What I love about Bilbo Baggins is exactly that: his discipline of hope — his simple but determined will to hope even when all seems lost. So often in these films, Bilbo (played masterfully my Martin Freeman) conveys a humble, unassuming courage that expresses itself in the most ordinary mannerisms and tones of speech. As Thorin described Bilbo, “He looks more like a grocer than a burglar.” Bilbo never makes any grand speeches or dazzles everyone with wizardry or strength. He simply presses on into the fray — into the most dangerous situations when no one else is willing to follow — with an ordinary courage that soon becomes extraordinary when the fruit of his efforts come to light.

It stirs the soul.

Bilbo Baggins has become an important role model of what courageous faith and hope looks like. It’s not always flashy and dramatic. Sometimes it’s covered in the most modest, unassuming mannerisms and personality, yet it is willing to step through the hottest fire.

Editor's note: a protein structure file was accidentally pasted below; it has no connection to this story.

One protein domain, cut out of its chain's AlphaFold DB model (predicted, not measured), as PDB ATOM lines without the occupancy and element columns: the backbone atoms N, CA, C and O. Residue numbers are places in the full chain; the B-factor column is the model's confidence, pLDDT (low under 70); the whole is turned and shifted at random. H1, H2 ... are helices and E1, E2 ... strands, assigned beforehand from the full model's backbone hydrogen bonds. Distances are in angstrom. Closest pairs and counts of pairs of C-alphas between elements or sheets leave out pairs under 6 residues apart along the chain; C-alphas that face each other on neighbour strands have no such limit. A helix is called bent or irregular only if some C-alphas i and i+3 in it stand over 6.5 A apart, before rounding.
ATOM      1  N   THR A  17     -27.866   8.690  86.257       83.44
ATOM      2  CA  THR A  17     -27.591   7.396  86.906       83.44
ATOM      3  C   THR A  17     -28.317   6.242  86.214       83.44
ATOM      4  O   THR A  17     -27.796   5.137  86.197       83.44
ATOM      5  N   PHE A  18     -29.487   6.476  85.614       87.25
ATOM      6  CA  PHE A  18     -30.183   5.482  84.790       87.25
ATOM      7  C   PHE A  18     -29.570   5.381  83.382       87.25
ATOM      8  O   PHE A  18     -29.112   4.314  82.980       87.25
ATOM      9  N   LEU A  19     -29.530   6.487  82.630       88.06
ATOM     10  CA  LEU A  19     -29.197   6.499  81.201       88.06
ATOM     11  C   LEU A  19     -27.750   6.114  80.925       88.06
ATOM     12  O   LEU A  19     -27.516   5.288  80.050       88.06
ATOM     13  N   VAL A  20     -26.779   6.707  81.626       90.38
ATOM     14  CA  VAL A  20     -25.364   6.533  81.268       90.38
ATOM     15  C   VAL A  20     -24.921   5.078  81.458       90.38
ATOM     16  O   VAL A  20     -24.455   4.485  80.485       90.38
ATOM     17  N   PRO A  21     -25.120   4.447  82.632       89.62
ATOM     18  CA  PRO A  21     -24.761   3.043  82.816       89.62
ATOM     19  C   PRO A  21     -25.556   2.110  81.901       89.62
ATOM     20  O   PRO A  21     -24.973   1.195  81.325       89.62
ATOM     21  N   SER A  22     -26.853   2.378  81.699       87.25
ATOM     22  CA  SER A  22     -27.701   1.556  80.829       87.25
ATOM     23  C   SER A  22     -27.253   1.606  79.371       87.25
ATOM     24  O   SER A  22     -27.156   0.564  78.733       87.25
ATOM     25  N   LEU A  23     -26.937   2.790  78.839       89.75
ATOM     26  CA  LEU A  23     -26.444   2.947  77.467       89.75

And this third film captures that spirit wonderfully.

Conclusion: The Joy of Home

[Note: Contains spoilers if you’ve never read the Hobbit or seen the Lord of the Rings films]

The Hobbit films have much in common with Lord of the Rings, yes, but there’s something distinctly different about The Hobbit — something less bittersweet and tragic (though there’s plenty of that too, especially with this third film).

But the general pattern of the story is simpler, more like a universal fairy tale: an ordinary person leaves the comforts of his home to go on an extraordinary adventure. After many dangerous and wonderful experiences that transform him, he returns home safe and sound, and he spends the remaining years of his happy life reflecting on his life-changing adventure.